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abstract accepted actual affirmative analysis animals applied Aristotle assertion belief Bosanquet Carveth Read categorical categorical propositions causal cause chapter character child classification colour common conception conclusion concrete consequences consider construction copula Darwin deduction deductive inference definition determined disjunctive effect elements enquiry essential evidence example existence experience explanation expressed facts gism ground Hence Hobhouse hypothesis Ibid idea identity implies individual induction inference interpretation Irish Sea knowledge language ledge litmus paper logic major premise matter meaning ment mental method Method of Agreement mind Natural Philosophy nature objects observation orange particular particular judgment phenomena possible predicate principle Principle of Identity proposition pupil qualities question reality reference regarded result savage scientific seen sense sense-perception species stage statement sufficient suggested syllogism teaching term testimony theory things thought tion true truth universal relation whilst whole words
Page 266 - The only proof capable of being given that an object is visible, is that people actually see it. The only proof that a sound is audible, is that people hear it : and so of the other sources of our experience. In like manner, I apprehend, the sole evidence it is possible to produce that anything is desirable, is that people do actually desire it.
Page 268 - No reason can be given why the general happiness is desirable, except that each person, so far as he believes it to be attainable, desires his own happiness. This, however, being a fact, we have not only all the proof which the case admits of, but all which it is possible to require, that happiness is a good : that each 288 person's happiness is a good to that person, and the general happiness, therefore, a good to the aggregate of all persons.
Page 218 - that every particle of matter in the universe attracts every other particle, with a force whose direction is that of the line joining the two, and whose magnitude is directly as the product of their masses, and inversely as the square of their distances from each other.
Page 258 - For the absence of Method, which characterizes the uneducated, is occasioned by an habitual submission of the understanding to mere events and images as such, and independent of any power in the mind to classify or appropriate them. The general accompaniments of time and place are the only relations which persons of this class appear to regard in their statements.
Page 19 - FLOWER in the crannied wall, I pluck you out of the crannies, I hold you here, root and all, in my hand, Little flower — but if I could understand What you are, root and all, and all in all, I should know what God and man is.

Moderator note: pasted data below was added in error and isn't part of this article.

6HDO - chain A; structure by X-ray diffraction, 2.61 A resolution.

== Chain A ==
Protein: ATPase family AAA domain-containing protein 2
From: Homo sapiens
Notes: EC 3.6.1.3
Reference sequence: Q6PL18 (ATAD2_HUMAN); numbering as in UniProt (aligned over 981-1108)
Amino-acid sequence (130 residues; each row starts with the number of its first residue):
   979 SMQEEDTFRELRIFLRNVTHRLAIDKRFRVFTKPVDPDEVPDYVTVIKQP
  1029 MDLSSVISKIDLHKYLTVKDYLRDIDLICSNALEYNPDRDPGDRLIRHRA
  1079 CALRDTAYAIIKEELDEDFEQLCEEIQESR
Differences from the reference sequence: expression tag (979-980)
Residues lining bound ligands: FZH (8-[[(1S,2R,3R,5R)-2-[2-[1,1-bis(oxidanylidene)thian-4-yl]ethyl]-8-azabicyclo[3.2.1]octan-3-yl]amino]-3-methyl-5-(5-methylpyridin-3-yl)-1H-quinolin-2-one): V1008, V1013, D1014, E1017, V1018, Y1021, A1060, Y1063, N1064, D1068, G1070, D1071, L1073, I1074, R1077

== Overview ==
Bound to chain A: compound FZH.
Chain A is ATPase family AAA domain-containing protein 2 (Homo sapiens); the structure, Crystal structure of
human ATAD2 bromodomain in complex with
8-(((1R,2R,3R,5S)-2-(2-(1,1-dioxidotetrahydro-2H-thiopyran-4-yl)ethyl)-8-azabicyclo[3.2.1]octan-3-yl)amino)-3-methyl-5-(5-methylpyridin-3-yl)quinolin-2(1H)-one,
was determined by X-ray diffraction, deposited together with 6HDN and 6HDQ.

Page 148 - It is simplicity itself," he remarked, chuckling at my surprise — "so absurdly simple that an explanation is superfluous; and yet it may serve to define the limits of observation and of deduction. Observation tells me that you have a little reddish mould adhering to your instep. Just opposite the Wigmore Street Office they have taken up the pavement and thrown up some earth, which lies in such a way that it is difficult to avoid treading in it in entering. The earth is of this peculiar reddish...
Page 270 - In a given state of society, a certain number of persons must put an end to their own life. This is the general law; and the special question as to who shall commit the crime depends of course upon special laws; which, however, in their total action, must obey the large social law to which they are subordinate. And the power of the larger law is so irresistible, that neither the love of life nor the fear of another world can avail anything towards even checking its operation.
Page 149 - In this case it certainly is so," I replied, after a little thought. "The thing, however, is, as you say, of the simplest. Would you think me impertinent if I were to put your theories to a more severe test?
Page 271 - ... a readiness to impart to others implanted. This should be encouraged by great commendation and credit and constantly taking care that he loses nothing by his liberality. Let all the instances he gives of such freeness be always repaid, and with interest; and let him sensibly perceive that the kindness he shows to others is no ill husbandry for himself, but that it brings a return of kindness both from those that receive it and those who look on.
Page 141 - A vague and loose mode of looking at facts very easily observable, left men for a long time under the belief that a body ten times as heavy as another falls ten times as fast; — that objects immersed in water are always magnified, without regard to the form of the surface ; — that the magnet exerts an irresistible force ; — that crystal is always found associated with ice; — and the like.